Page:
Former West Indies fast bowler Joel Garner, currently a director of the WICB, has questioned the CARICOM cricket review panel’s suggestion of dissolving the board and asking all its members to resign. Garner, who is also president of the Barbados Cricket Association (BCA), wondered how some members of the WICB could suddenly be called “illegal” when they were formed according to the individual constitutions of the region’s countries.
“My questions are: is the BCA, which was constituted by an act of parliament in 1933, an illegal entity and my selection as president of the BCA an illegal act?” Garner asked while speaking at the association’s quarterly meeting on Thursday. “So I have to ask the question: is the GCB [Guyana Cricket Board] an illegal entity? Is the Jamaica Cricket [Association] an illegal entity? Is the Leeward Islands Cricket Association an illegal entity? Is the Windward Islands Cricket Board an illegal entity? Is the TTCB [Trinidad & Tobago Cricket Board] an illegal entity?
“If they are so, they have all been established in countries in which the prime ministers are making noise, and they have to tell the public of the region, if these entities are illegal, how they were able to remain vibrant for so long.”
The five-member CARICOM panel, comprising V. Eudine Barriteau, Sir Dennis Byron, Dwain Gill, Deryck Murray and Warren Smith, was appointed by the Prime Ministerial Committee on the Governance of West Indies Cricket in response to the crisis that engulfed the WICB after the BCCI suspended bilateral ties and slapped $41.97 million as damages following the West Indies team’s decision to pull out midway through their India tour in 2014. The panel concluded its report in October last year.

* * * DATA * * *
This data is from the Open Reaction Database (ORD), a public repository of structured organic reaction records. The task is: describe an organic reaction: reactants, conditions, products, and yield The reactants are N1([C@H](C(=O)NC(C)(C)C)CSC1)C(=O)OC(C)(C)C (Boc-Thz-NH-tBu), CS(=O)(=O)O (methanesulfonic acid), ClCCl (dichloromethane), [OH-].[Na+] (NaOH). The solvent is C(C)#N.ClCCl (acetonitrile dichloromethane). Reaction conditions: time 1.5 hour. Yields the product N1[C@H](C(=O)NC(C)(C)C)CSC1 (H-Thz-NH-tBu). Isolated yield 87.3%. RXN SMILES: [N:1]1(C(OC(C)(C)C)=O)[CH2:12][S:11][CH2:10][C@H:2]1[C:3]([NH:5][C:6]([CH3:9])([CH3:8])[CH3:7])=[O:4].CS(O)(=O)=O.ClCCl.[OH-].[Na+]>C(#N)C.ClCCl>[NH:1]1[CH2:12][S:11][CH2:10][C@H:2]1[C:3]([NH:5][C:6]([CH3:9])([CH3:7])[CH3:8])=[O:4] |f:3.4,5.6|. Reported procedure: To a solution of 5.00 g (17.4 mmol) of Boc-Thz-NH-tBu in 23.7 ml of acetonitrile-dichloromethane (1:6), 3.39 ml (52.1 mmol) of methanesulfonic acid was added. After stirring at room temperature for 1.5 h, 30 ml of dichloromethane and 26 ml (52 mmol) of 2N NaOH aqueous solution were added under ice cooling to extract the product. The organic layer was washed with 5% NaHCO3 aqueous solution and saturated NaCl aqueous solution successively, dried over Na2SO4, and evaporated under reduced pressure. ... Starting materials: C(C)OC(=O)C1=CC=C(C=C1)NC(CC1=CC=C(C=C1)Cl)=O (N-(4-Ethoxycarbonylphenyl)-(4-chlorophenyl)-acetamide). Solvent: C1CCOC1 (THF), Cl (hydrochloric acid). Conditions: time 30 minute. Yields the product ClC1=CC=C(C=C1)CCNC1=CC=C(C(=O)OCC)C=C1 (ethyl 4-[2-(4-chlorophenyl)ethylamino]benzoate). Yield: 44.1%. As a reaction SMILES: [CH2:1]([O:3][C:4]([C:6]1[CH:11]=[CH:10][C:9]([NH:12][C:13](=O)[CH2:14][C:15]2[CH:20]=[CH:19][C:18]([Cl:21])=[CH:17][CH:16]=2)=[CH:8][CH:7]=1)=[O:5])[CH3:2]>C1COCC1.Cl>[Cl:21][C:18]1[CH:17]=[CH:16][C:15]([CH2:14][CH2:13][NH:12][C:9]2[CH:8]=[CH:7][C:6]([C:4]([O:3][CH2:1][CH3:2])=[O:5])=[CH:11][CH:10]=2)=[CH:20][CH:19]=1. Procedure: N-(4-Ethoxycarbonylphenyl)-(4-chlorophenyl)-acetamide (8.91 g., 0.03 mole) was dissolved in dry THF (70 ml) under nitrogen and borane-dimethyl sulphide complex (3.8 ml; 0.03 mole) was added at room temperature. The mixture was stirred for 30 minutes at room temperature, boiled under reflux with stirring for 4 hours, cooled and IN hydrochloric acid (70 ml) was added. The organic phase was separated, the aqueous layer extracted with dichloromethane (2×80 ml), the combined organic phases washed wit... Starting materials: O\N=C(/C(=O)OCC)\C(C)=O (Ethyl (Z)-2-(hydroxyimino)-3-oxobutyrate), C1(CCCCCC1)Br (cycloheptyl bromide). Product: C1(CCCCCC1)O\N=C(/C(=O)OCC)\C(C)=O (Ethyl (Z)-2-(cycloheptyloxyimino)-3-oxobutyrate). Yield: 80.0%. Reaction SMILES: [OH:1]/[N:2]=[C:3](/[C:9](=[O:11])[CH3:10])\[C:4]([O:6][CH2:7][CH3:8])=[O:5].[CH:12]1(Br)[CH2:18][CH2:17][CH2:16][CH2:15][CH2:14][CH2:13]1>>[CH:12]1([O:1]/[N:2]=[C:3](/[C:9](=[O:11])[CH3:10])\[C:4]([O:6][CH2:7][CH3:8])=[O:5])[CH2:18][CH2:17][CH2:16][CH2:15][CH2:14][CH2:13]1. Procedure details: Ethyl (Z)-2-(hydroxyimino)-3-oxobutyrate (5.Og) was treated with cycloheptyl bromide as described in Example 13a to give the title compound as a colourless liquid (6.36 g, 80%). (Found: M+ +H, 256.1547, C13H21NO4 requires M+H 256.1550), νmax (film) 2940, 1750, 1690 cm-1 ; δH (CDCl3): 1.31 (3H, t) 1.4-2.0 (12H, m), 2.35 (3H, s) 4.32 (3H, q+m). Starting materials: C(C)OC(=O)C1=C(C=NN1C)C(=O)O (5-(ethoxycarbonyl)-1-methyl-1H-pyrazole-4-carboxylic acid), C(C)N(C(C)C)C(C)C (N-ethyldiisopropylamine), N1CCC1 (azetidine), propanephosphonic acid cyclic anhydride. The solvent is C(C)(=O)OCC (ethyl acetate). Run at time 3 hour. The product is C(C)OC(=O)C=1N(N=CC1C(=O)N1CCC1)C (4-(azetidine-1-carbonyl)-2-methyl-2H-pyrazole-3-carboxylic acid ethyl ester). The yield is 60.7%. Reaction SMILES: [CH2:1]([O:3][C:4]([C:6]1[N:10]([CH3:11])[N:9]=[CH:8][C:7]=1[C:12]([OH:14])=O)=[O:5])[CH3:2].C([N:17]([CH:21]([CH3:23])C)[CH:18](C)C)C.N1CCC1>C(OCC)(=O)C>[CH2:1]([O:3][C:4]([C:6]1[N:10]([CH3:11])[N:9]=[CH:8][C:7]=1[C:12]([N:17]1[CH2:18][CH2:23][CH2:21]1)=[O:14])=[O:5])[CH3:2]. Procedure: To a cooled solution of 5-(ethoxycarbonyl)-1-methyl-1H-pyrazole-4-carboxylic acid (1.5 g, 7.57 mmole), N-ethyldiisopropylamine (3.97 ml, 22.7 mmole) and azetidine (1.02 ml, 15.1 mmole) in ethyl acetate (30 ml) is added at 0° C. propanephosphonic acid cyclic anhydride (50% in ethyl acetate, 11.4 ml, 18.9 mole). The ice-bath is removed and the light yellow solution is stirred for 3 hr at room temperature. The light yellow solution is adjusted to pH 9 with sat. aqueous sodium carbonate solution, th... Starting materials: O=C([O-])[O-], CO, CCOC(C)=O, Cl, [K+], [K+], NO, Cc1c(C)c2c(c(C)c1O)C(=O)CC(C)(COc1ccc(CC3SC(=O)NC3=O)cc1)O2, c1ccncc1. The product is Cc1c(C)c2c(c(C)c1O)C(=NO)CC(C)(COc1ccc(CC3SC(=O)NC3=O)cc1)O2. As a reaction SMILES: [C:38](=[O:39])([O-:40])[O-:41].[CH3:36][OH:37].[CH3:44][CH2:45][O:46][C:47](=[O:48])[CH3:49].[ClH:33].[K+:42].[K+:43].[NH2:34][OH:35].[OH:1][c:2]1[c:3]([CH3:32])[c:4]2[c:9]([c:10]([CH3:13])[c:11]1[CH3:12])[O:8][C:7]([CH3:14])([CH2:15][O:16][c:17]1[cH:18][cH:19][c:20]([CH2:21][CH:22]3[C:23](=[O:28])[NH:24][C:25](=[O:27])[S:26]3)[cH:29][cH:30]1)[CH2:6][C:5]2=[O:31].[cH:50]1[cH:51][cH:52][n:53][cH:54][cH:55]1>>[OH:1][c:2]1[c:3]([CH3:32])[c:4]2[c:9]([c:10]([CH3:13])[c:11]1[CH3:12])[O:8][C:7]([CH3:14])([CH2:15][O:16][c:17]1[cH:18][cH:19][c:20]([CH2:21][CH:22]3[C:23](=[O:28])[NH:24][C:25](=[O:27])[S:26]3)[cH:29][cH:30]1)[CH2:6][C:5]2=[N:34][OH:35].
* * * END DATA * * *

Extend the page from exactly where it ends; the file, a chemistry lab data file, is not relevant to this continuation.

After extensive discussions and interviews with various stakeholders that included the management of the WICB , the CARICOM panel concluded that the governance structure of the board was obsolete. “There is an inherent and as yet unresolved tension between the evolution of the game of cricket into a powerful, professionally-driven entertainment and sporting industry and a system of governance predicated on an earlier, more simplified set of requirements,” the panel stated. “In this regard, the panel strongly recommends the immediate dissolution of the West Indies Cricket Board and the appointment of an Interim Board whose structure and composition will be radically different from the now proven obsolete governance framework. These two key measures are absolutely necessary in order to transform and modernize the governance, management, administration and the playing of the game.”
In its response, the WICB rejected the CARICOM panel’s report in January. According to WICB president Dave Cameron, the panel had not consulted either the six territorial boards – Trinidad & Tobago, Barbados, Jamaica, Guyana, Leeward Islands and Windward Islands – or its directors, clubs, representatives and, hence, the panel’s findings were not supported by facts.
“This [lack of consultations] has caused or triggered findings and recommendations by the panel which are not supported by the facts. The panel made statements and conclusions related to the structure and governance of the WICB, while ignoring the sweeping structural and governance changes which have taken place at the WICB since 2002,” Cameron said.